Mort Zuckerman: America's Love Affair With Obama Is Over

Tyler Durden's picture

Obama's biggest fan-turned-critic is back, this time with a gloating epitaph to what has been a disastrous two years for the US economy, which has so far been prevented from collapsing, thanks to the trade-off which is making Wall Street richer than ever, the middle-classes poorer in real terms than ever, and letting the country to plunge to a record level of indebtedness, which merely guarantees that when the inevitable day of reckoning comes it will be that much worse.

From the US News and World report.

Mort Zuckerman: America's Love Affair With Obama Is Over: The administration is running out of time to lower unemployment and fix the economy

It was the worst of times for the Democrats and the best of times for
the Republicans—almost. The GOP did not succeed in capturing the
Senate, or dethroning the Democratic leader, but with an energy boost
from the Tea Party movement it certainly reflected the anger and dismay
of voters who see their country foundering at home and abroad.

Click here to find out more!

The results represent a sharp rebuke to President Obama, who
interpreted his 2008 "vote for change" as a mandate for changing
everything and all at once. Right from the start, he got his priorities
badly wrong, sacrificing the need to help create jobs in favor of his
determination to pass Obamacare. It was the state of the economy that
demanded genius and concentration, and it just did not get it. The
president will now have to respond to public anger, not with anger
management and, not, please God, with still more rhetoric. The unusually
revealing exit polls spell it all out—how he re-energized the Republican Party, lost the independent center, and failed to overcome the widespread sense that the country is heading in the wrong direction.

The exit polls conducted by Edison Research for the National Election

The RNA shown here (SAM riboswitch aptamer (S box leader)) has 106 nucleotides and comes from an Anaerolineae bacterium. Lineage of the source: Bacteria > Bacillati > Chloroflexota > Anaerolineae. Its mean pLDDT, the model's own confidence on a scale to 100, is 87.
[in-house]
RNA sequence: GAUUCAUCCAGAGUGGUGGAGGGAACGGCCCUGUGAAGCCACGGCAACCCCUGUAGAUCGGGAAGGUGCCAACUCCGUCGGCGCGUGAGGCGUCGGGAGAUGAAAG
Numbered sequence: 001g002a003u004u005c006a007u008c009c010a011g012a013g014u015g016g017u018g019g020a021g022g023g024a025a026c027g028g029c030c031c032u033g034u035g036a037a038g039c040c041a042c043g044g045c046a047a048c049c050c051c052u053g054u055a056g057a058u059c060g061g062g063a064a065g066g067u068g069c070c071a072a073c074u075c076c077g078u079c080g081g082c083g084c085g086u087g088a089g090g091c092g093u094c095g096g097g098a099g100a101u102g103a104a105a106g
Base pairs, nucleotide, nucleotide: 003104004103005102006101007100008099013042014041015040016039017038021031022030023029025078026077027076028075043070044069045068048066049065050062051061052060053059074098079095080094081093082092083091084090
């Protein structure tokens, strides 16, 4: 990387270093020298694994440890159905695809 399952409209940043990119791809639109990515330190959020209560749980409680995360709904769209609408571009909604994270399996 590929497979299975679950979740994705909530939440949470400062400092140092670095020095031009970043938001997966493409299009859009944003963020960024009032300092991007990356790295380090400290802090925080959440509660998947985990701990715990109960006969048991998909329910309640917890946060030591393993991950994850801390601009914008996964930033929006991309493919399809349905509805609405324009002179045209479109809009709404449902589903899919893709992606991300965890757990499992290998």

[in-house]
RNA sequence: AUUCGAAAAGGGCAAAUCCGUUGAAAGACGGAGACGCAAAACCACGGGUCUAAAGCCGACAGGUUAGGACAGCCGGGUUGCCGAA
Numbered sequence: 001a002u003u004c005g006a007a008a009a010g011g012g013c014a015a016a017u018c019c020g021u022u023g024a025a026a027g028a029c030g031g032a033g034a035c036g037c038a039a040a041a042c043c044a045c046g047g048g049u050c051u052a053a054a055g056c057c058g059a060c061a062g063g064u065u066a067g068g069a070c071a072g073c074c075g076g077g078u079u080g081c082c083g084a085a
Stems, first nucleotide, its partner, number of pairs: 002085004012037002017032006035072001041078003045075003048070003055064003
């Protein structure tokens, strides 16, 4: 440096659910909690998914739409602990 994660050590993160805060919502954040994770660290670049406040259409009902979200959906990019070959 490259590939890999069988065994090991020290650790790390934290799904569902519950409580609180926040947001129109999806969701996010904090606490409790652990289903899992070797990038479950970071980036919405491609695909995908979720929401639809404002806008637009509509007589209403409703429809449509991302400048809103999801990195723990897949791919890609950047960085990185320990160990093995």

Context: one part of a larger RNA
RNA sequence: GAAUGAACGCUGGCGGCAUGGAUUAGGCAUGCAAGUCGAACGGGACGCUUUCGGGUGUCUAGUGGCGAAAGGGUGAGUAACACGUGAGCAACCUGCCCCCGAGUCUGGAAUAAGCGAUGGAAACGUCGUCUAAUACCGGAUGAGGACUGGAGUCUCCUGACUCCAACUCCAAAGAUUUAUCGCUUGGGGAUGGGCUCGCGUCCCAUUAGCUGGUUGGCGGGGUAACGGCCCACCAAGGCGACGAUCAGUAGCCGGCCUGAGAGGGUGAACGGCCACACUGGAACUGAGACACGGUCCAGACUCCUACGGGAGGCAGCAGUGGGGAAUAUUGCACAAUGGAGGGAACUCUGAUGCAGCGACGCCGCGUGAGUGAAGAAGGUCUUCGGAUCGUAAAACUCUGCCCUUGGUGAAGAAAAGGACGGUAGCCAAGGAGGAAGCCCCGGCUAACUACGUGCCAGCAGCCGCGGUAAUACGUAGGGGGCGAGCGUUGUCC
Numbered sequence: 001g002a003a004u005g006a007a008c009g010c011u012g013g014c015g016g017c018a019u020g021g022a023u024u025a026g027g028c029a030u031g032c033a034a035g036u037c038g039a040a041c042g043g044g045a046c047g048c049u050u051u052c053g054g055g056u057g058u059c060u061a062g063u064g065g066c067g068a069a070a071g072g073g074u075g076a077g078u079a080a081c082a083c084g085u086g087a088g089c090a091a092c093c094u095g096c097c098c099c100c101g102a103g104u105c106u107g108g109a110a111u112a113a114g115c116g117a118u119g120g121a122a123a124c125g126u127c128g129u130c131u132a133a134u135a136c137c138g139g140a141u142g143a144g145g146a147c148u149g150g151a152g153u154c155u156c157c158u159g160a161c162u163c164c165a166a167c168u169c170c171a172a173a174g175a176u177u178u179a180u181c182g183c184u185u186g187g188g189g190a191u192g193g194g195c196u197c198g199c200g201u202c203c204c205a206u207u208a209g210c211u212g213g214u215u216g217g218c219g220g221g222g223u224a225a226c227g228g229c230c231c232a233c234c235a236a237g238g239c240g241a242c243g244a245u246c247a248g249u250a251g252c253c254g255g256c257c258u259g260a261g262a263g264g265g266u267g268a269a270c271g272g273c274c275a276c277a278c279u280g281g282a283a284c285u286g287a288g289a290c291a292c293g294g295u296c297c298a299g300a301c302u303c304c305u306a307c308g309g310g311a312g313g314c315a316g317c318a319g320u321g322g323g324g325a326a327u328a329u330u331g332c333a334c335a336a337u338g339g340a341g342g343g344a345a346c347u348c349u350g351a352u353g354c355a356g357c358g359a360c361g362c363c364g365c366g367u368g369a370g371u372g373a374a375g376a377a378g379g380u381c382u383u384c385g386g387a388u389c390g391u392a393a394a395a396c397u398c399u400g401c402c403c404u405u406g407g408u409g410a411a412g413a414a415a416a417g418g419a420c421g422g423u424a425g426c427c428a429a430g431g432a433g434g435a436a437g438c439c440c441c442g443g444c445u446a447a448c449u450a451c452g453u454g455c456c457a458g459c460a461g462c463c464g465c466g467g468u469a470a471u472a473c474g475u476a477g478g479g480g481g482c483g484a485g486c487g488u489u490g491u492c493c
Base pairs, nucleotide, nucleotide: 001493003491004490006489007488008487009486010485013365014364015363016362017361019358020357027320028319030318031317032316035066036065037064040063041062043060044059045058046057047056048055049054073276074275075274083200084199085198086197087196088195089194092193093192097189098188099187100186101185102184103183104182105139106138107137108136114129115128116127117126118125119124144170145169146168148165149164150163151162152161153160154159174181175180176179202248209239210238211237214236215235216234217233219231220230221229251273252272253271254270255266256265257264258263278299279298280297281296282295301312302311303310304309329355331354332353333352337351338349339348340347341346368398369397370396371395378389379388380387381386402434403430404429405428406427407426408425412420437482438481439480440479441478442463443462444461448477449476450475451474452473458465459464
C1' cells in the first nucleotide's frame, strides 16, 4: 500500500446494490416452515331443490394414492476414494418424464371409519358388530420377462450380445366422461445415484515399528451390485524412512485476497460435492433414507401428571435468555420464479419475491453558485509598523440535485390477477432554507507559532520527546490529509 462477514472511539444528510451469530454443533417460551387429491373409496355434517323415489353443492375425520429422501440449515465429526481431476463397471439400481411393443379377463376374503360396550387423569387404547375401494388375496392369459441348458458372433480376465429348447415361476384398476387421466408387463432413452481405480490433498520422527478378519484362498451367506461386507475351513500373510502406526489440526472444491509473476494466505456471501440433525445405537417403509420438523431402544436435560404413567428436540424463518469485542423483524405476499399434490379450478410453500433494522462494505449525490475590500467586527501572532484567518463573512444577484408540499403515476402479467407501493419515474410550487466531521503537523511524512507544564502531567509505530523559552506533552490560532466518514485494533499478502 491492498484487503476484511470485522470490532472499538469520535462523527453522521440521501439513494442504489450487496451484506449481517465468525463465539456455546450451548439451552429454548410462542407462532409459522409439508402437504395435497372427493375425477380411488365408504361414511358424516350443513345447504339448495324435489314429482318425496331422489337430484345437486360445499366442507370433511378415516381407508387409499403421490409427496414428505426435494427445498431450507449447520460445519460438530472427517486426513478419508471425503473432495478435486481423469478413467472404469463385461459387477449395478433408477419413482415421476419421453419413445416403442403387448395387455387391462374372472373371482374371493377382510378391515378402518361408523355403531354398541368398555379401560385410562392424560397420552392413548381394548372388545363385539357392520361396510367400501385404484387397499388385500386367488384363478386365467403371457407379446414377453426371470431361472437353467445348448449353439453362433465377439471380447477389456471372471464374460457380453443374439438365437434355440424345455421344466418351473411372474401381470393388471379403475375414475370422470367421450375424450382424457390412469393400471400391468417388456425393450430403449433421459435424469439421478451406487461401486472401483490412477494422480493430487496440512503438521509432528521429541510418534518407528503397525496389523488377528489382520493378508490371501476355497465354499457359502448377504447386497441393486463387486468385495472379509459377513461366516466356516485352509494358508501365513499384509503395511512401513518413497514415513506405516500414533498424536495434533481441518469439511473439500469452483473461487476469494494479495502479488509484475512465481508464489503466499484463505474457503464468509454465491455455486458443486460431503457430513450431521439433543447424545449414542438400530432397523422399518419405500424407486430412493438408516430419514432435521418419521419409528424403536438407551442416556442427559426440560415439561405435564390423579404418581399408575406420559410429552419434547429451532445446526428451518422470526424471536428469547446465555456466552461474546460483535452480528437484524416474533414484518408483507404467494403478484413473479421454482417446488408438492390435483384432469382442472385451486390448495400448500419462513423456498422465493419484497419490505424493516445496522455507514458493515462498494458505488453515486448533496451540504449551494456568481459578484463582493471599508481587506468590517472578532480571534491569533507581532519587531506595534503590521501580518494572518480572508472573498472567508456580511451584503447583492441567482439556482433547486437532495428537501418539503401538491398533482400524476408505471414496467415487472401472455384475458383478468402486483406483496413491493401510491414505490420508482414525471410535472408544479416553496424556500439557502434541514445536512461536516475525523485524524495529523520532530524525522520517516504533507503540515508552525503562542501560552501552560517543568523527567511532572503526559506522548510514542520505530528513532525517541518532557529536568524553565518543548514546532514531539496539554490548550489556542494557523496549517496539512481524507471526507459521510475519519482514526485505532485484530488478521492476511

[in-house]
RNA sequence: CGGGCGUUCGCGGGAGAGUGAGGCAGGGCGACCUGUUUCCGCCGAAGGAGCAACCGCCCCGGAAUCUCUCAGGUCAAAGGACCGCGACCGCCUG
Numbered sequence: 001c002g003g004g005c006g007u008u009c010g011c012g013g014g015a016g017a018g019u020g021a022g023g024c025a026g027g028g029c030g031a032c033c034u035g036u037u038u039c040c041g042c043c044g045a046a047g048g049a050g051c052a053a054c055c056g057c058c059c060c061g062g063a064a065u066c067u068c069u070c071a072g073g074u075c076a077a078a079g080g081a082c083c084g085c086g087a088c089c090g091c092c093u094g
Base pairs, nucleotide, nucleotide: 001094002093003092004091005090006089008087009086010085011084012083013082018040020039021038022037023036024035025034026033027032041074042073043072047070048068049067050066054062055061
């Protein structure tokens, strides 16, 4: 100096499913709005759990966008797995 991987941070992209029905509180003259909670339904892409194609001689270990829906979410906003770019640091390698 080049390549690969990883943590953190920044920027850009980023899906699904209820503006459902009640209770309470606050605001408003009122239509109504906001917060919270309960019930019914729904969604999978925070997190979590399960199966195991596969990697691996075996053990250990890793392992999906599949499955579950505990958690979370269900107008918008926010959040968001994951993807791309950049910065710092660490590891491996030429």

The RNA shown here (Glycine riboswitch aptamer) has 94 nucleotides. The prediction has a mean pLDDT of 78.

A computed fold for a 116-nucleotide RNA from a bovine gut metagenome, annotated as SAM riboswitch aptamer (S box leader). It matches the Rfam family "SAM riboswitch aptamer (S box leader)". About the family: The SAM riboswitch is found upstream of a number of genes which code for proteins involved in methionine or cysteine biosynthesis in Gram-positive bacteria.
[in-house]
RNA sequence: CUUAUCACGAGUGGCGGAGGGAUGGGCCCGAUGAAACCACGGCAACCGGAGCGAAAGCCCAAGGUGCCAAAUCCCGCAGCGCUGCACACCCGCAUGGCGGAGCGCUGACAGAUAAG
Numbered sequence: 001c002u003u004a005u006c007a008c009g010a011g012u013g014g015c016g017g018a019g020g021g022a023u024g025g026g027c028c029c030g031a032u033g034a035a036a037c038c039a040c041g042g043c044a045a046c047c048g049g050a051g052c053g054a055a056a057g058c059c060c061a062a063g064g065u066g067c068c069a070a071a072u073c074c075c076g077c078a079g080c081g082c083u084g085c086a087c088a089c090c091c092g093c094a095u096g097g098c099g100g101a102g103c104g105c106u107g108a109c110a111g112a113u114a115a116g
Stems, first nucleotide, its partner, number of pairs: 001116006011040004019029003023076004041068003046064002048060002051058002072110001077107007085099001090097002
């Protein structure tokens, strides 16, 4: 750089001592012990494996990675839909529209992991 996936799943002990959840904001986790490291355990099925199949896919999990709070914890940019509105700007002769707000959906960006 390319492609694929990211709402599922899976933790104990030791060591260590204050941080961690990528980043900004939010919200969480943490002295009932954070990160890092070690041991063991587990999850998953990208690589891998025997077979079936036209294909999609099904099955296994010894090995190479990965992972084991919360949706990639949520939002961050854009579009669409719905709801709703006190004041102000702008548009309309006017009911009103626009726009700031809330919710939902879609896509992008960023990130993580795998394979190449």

Pool show that the economy was the dominant issue, rated at 62 percent,
while healthcare
was only at 18 percent. Minority voters remained loyal (9 in 10 blacks
and 2 in 3 among Hispanics), but everywhere else Obama was deserted.
Independents and women fled the Democrats;
among white women, no less than 57 percent chose the GOP. There are
some surprises for the conventional wisdom. The case for creating more
jobs by government spending was rated within a hair's breadth of
reducing the deficit
(37 percent to 39 percent) and opinion was evenly divided (33 to 33) on
whether the stimulus had hurt or helped the economy. Voters registered
their disapproval of Democratic control of Congress and of what the
White House promised but failed to deliver. It is apparent that Obama
didn't seem to have understood the problems of the average American.


He came across as a young man in a grown-up's game—impressive but not
presidential. A politician but not a leader, managing American policy
at home and American power abroad with disturbing amateurishness.
Indeed, there was a growing perception of the inability to run the
machinery of government and to find the right people to manage it. A man
who was once seen as a talented and even charismatic rhetorician is now
seen as lacking real experience or even the ability to stop America's
decline. "Yes we can," he once said, but now America asks, "Can he?"

The last two years have exposed to the public the risk that came with
voting an inexperienced politician into office at a time when there was
a crisis in America's economy, as the nation contended with a financial
freeze, a painful recession, and two wars. The Democrats were simply
not aggressive enough or focused enough in confronting the profound
economic crisis represented by millions of ordinary Americans whose main
concern was the lack of jobs.

Jobs have long represented the stairway to upward mobility in
America, and the anxiety over joblessness became the dominant concern at
a time when financial security based on home equity and pensions was
dramatically eroding. No great speech is going to change the fundamental
fact that millions of people are either jobless or underemployed at a
time when only a quarter of the American population describes the job
market as good.

Why did Obama put his health plan so far ahead of the economy? To do
what the Clintons couldn't? His rush to do it sparked a broad resistance